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Aphantasia: Ten Years Since I Coined the Term for Lacking a Mind’s Eye – The Journey So Far


Adam Zeman, University of Exeter


Aphantasia: The Absence of a Mind’s Eye

Words are powerful things. In 2015, with the help of a friend versed in the classics and two psychologist collaborators, I coined the term “aphantasia” to refer to the absence of a mind’s eye. We borrowed Aristotle’s word for the mind’s eye, “phantasia”, adding the prefix “a” to denote its absence.


The term was needed because we had encountered 21 people who, so far as they knew, had never been able to visualise things. Since then I have heard from over 10,000 people who recognised this feature of their psychological makeup in our description – and from several thousand at the opposite end of the spectrum, with “hyperphantasia”, imagery so vivid that it rivals “real seeing”.


It was clear from the start that, while intriguing, aphantasia was not disabling. Early contacts included Ed Catmull, the president of Pixar Disney, and Blake Ross, co-creator of the Mozilla Firefox internet browser, who described the moment he identified his aphantasia in a spirited Facebook post.


We learned from the 21 participants in our original group that people usually discover they are aphantasic in their teens or twenties, often when sharing memories or trying to follow instructions to visualise. They had typically assumed, until then, that talk of the “mind’s eye” was metaphorical: suddenly they appreciate that when others speak of “seeing” a memorable moment from their past, or an absent loved one’s face, they actually can.


This original data hinted at some additional conclusions: in the absence of visual imagery, people with aphantasia often have a thin “autobiographical memory” of their personal past. They also frequently lack other forms of “sensory imagery”, like the ability to imagine the contrasting feel of velvet and satin. And more surprisingly, they often dream visually despite their lack of wakeful imagery.


Coining the term aphantasia unlocked a surge of popular and scientific interest: since 2015, over 50 papers have been published exploring aphantasia. The enthusiasm of many of our participants, glad that a puzzling feature of their psychology has finally been named and studied, has been a heart-warming aspect of this work.


I have recently reviewed this new field of research in Trends in Cognitive Sciences. What are the main conclusions to date?

Not a hindrance


In defiance of Aristotle’s view that the “soul never thinks without an image”, people with aphantasia think clearly and effectively.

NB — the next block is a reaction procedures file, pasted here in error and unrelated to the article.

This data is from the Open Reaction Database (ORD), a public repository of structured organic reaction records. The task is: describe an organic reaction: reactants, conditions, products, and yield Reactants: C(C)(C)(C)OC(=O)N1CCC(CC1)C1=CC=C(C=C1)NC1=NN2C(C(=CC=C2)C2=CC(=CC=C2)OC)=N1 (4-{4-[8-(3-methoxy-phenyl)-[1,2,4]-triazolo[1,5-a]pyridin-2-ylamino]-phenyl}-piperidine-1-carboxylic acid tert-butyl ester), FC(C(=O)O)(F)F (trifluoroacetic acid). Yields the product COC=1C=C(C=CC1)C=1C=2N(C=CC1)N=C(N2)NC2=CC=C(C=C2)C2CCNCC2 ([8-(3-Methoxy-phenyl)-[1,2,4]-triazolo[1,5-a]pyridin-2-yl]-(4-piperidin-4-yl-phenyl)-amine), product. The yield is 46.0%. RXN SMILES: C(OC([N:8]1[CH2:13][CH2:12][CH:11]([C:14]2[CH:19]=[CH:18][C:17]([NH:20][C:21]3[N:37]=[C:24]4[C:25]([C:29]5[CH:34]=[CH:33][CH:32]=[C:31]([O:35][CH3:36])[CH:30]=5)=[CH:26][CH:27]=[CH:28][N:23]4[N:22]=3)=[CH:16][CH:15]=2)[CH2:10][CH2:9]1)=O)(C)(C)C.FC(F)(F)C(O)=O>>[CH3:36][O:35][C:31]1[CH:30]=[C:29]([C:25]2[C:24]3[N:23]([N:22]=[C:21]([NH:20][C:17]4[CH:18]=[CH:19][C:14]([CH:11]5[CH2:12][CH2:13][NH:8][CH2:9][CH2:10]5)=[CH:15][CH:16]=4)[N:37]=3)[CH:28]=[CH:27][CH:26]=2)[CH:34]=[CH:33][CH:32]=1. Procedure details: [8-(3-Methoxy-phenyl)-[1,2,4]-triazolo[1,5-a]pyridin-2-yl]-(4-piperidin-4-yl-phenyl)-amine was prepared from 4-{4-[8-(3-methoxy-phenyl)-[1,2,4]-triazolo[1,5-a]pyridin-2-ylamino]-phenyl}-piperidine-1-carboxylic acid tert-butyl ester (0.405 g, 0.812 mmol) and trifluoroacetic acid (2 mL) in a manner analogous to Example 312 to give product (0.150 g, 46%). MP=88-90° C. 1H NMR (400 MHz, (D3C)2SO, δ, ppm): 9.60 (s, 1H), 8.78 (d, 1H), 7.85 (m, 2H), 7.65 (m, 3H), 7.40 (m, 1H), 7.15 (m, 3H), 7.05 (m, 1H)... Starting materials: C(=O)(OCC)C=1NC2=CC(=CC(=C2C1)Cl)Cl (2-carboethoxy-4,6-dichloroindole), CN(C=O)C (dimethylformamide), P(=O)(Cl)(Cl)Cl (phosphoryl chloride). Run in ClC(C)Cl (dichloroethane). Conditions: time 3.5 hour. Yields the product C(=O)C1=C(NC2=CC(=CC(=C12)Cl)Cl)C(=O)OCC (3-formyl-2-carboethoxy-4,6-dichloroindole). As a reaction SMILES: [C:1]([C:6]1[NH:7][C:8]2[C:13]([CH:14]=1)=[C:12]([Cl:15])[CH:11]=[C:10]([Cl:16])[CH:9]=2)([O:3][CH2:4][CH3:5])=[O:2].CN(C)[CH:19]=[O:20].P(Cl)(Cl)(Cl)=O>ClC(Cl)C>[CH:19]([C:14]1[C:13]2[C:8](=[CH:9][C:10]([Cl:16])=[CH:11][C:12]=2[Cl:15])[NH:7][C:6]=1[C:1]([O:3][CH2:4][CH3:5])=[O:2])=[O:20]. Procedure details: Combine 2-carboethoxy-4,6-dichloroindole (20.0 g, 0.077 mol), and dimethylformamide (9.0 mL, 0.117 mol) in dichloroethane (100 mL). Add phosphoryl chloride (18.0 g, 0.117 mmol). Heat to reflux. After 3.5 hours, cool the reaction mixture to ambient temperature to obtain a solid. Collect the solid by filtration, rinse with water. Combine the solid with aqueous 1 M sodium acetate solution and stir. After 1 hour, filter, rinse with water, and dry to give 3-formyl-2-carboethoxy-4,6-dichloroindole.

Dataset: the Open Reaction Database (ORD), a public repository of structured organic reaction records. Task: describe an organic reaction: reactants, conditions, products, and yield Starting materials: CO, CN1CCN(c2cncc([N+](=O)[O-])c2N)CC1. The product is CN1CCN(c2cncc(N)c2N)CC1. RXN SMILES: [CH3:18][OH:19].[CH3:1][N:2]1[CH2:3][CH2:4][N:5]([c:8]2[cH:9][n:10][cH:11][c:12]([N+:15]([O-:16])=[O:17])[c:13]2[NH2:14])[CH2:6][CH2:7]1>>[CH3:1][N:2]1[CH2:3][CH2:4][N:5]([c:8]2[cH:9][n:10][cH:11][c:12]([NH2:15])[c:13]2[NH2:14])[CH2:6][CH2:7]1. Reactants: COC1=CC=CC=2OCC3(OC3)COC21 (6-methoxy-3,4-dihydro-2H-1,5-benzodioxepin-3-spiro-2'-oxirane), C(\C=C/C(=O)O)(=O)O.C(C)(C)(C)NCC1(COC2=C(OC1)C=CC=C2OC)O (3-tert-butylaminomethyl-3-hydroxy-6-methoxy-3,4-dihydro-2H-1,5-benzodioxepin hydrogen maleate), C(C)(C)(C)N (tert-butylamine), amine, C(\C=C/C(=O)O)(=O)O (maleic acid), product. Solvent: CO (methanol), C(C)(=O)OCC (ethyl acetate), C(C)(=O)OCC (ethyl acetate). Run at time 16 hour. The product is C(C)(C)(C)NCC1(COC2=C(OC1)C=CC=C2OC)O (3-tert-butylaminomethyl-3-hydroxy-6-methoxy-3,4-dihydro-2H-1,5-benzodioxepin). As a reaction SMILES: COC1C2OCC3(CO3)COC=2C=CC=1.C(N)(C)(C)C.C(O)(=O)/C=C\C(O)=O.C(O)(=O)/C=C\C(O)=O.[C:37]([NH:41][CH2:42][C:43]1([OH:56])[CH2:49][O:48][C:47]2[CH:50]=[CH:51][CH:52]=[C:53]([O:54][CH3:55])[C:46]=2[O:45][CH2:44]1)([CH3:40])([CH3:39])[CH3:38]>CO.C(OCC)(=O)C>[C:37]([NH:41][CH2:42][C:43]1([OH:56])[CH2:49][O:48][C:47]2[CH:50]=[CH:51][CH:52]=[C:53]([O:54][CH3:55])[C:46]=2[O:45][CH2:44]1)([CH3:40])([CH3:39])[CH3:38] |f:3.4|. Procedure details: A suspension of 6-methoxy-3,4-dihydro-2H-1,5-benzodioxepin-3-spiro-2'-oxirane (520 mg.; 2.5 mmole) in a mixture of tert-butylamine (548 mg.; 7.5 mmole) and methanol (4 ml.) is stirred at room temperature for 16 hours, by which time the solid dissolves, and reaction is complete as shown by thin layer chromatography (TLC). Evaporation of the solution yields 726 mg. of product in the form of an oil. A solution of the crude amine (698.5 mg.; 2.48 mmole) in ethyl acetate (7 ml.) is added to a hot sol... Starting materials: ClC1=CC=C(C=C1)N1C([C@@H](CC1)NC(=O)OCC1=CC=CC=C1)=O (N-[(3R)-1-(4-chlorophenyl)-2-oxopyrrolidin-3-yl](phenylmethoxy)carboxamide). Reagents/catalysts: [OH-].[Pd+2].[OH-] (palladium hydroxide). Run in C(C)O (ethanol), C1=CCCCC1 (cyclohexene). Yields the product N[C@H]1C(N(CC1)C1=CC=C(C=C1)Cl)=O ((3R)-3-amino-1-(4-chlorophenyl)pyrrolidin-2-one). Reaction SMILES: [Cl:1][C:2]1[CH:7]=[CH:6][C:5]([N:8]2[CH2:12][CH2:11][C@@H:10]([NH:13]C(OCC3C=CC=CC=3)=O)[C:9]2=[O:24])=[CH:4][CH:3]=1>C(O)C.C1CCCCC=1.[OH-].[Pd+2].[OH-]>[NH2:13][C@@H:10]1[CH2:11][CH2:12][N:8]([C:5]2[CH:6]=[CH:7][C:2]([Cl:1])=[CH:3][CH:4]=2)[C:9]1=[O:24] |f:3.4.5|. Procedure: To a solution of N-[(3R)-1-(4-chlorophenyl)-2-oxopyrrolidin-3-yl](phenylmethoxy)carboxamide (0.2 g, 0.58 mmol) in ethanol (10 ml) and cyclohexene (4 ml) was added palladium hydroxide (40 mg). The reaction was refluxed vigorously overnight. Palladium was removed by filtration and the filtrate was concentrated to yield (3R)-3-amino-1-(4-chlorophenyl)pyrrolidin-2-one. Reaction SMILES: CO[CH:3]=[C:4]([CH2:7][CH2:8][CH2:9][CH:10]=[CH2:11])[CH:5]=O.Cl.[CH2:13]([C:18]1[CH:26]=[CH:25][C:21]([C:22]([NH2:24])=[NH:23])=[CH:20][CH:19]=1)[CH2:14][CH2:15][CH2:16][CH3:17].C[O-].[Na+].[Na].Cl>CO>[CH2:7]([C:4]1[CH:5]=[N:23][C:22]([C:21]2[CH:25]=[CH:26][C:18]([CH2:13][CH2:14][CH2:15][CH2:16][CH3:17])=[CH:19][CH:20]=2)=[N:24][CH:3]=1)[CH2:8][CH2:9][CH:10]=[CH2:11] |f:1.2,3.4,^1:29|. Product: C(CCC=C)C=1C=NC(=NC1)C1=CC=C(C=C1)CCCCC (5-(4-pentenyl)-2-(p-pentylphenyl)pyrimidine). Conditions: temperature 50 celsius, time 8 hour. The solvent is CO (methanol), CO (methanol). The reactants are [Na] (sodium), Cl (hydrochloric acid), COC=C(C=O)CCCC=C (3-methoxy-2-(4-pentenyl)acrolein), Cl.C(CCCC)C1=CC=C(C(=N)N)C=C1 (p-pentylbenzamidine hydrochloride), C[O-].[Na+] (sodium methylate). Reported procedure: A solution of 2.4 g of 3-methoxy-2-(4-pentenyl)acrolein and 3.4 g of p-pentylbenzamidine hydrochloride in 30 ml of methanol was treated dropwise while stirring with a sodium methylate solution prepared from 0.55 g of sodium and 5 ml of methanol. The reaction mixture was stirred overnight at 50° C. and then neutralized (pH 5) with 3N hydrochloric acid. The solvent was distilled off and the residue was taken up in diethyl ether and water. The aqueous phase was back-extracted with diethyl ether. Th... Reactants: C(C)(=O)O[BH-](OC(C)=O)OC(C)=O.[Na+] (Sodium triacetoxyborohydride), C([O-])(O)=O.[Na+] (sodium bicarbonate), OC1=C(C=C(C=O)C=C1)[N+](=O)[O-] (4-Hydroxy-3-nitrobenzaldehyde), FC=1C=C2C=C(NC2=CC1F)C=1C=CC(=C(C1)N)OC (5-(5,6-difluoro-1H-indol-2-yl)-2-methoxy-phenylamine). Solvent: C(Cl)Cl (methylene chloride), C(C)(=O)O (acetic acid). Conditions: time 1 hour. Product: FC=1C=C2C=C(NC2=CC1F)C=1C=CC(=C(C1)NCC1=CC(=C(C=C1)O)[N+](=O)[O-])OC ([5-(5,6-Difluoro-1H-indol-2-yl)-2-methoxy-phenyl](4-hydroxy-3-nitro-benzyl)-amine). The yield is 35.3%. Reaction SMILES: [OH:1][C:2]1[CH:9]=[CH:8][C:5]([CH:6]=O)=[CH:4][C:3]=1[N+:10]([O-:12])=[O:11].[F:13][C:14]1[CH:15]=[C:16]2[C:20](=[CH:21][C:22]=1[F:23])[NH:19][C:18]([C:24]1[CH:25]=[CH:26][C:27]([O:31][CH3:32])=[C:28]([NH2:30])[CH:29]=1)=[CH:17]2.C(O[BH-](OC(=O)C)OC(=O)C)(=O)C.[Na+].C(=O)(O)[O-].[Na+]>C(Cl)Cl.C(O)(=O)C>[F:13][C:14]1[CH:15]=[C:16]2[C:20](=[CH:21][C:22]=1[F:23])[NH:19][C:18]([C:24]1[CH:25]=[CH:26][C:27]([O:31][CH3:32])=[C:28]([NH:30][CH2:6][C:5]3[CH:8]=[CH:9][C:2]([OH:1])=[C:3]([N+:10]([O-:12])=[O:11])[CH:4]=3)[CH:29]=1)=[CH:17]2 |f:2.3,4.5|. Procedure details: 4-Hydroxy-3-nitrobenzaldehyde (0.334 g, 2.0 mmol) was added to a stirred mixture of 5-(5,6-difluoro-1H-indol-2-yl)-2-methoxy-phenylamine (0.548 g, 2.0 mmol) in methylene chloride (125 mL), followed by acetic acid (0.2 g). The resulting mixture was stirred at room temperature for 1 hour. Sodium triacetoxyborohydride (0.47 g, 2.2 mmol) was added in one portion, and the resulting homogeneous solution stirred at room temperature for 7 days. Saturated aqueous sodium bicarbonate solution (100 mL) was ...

A wide range of standard tests of memory and thinking – “cognition” – show only borderline changes, if any, in aphantasia. But one aspect of memory does appear to be affected, as our initial work had suggested: the richness of autobiographical memory is generally reduced in aphantasia, together with the linked ability to conjure up vivid future scenarios.


Recent studies have also supported our initial suspicions that imagery in other senses is often affected in aphantasia, and visual dreaming is often preserved.


Other associations have come to light. A subgroup of people with aphantasia describe difficulty in recognising faces, and aphantasia may, more generally, be linked to subtle alterations in the way the world is perceived.


Aphantasia occurs with autistic spectrum disorder in some of our participants, while people with hyperphantasia are more likely to experience synaesthesia, in which, for example, hearing sounds gives rise to seeing colours.


Aphantasia appears to nudge people in the direction of science and technology professions, while traditionally “creative” trades are over-represented among those with hyperphantasia, though there are many exceptions.

A genetic trait?


Aphantasia occurs in around 4% of the population. If you are aphantasic, your siblings are ten times more likely to share this trait than would be expected by chance.


We hope to identify a possible genetic basis for imagery vividness extremes with the help of large biobanks (studies, like UK Biobank, enrolling large numbers of participants from whom many forms of data, including genetic details, have been gathered). The likelihood that aphantasia is not one “thing” but rather occurs in a range of subtypes, will complicate this hunt.


You may be wondering whether an experience as subjective as the vividness of imagery can be relied on at all as a target for science. The patterns in the results I have just described suggest that reports of imagery vividness are meaningful. But, reassuringly, other lines of objective evidence point in the same direction.


If you have imagery, and you imagine looking into the Sun, your pupils will constrict – not so in people with aphantasia. Listening to scary stories alters skin conductance in those with imagery (we sweat!) – not so in people with aphantasia.


Work directly examining brain activity suggests that differences in brain connectivity between people with aphantasia and hyperphantasia help to explain why thought translates into image more readily for some of us than others.


Why did our modest coinage of a term excite so much interest? One of the most distinctive features of our human lives is that we spend much of them in our heads. We are, therefore, bound to be intrigued by one another’s inner lives.


Visual imagery is the most frequently reported conscious experience. Those of us with imagery are therefore startled to discover that others inhabit quite different mental worlds. Those of us who lack it are glad to have met a word capturing that difference.The Conversation


Adam Zeman, Professor of Cognitive and Behavioural Neurology, University of Exeter


This article is republished from The Conversation under a Creative Commons license. Read the original article.




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